$250,000 Global Education Challenge
Houghton Mifflin Harcourt recently announced that they will
give away $250,000 in cash and prizes to the best ideas that
"can become tangible tools to improve student outcomes across
the globe — both inside and outside the classroom."
The judging panel, which includes former Secretary of Education
William J. Bennett, seeks entries that are impactful, unique,
and adaptable. Entrants might suggest an idea for a software
program; a service for students, parents or teachers; a
classroom tool — or a completely new educational technology.
Prize money will be yours to keep and does not have to be used
for any specific purpose.
Each week through the July 15th deadline, Houghton Mifflin
Harcourt will also randomly select three entrants to win a $50
Amazon.com Gift Card.
PoW taking place: math problem-solving moment of the week
"At first I thought this problem would be hard because I am not
the greatest with fractions and cooking, but when I looked at
it more closely, it started to become more simple in my mind.
I realized all I had to do was...."
- Ames, highlighted in the FunPoW's Latest Solution
Wolfram|Alpha Gets You Ready for Summer
Query wolframalpha.com for "time to sunburn," and the
computational knowledge engine calculates how long your skin
can be exposed to the sun without burning based on your skin
type, geographic position, current time, the level of sun
protection factor (SPF) used, and how long you stay in the
sun. Read more about the sunburn calculator on the
W|A also crunches data on gas prices, airlines, and currency to
help you plan a summer vacation:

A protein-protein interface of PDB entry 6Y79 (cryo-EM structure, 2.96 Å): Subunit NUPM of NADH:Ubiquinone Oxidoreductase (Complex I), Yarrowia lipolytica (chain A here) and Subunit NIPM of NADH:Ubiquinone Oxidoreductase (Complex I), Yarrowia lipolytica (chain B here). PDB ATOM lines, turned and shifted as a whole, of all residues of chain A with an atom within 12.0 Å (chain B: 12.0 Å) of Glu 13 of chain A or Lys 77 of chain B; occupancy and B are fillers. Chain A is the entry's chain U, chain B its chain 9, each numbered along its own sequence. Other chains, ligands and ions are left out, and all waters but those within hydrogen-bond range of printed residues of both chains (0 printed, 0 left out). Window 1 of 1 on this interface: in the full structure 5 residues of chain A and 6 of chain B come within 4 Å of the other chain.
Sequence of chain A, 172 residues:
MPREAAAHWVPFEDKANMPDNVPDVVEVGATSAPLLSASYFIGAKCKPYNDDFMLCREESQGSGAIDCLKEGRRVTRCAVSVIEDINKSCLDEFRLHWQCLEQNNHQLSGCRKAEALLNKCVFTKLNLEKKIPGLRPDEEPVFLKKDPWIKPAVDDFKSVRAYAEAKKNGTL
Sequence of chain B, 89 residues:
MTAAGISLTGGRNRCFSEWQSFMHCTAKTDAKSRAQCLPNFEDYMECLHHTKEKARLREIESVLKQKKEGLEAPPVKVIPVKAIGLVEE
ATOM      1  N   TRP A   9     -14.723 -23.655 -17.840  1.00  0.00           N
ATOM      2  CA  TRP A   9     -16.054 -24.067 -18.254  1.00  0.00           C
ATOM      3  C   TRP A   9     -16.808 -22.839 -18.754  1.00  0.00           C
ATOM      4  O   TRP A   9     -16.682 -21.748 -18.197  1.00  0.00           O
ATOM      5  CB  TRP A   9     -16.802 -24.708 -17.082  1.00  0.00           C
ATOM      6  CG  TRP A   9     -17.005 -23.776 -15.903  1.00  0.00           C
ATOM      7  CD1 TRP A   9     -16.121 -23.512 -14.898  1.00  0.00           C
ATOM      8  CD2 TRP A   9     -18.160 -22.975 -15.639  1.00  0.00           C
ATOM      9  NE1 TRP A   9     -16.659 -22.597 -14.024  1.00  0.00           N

Now taking place: math education conversation of the hour
"If there were a 2 year or 1.5 year Algebra I course, perhaps
this student might have passed the first time around — and
really have known enough to move on. You who are reading this
probably are saying — geeezzz, did she really have to say
that? It's exactly what we all know. I know that. I just felt
I had to get it in words. Forgive me in advance. But don't
forgive the people who are sitting behind desks making these
decisions instead of sitting in the classroom watching the
effects of them. I predict a huge increase in drop out rates."
- Sharon, posted to the secondary (grades 9-12) discussion
group of the Association of Math Teachers of New York State
This blog explores how designers, statisticians, and computer
scientists use data to understand ourselves better, mainly
through data visualization. Started four years ago by a PhD
candidate in statistics with a background in computer science
and design, FlowingData posts have included
A deadly year of tornadoes
How to win Rock-paper-scissors every time
Are gas prices really that high?
Sorting algorithms demonstrated with Hungarian folk dance
Think like a statistician — without the math
What Visualization Tool/Software Should You Use?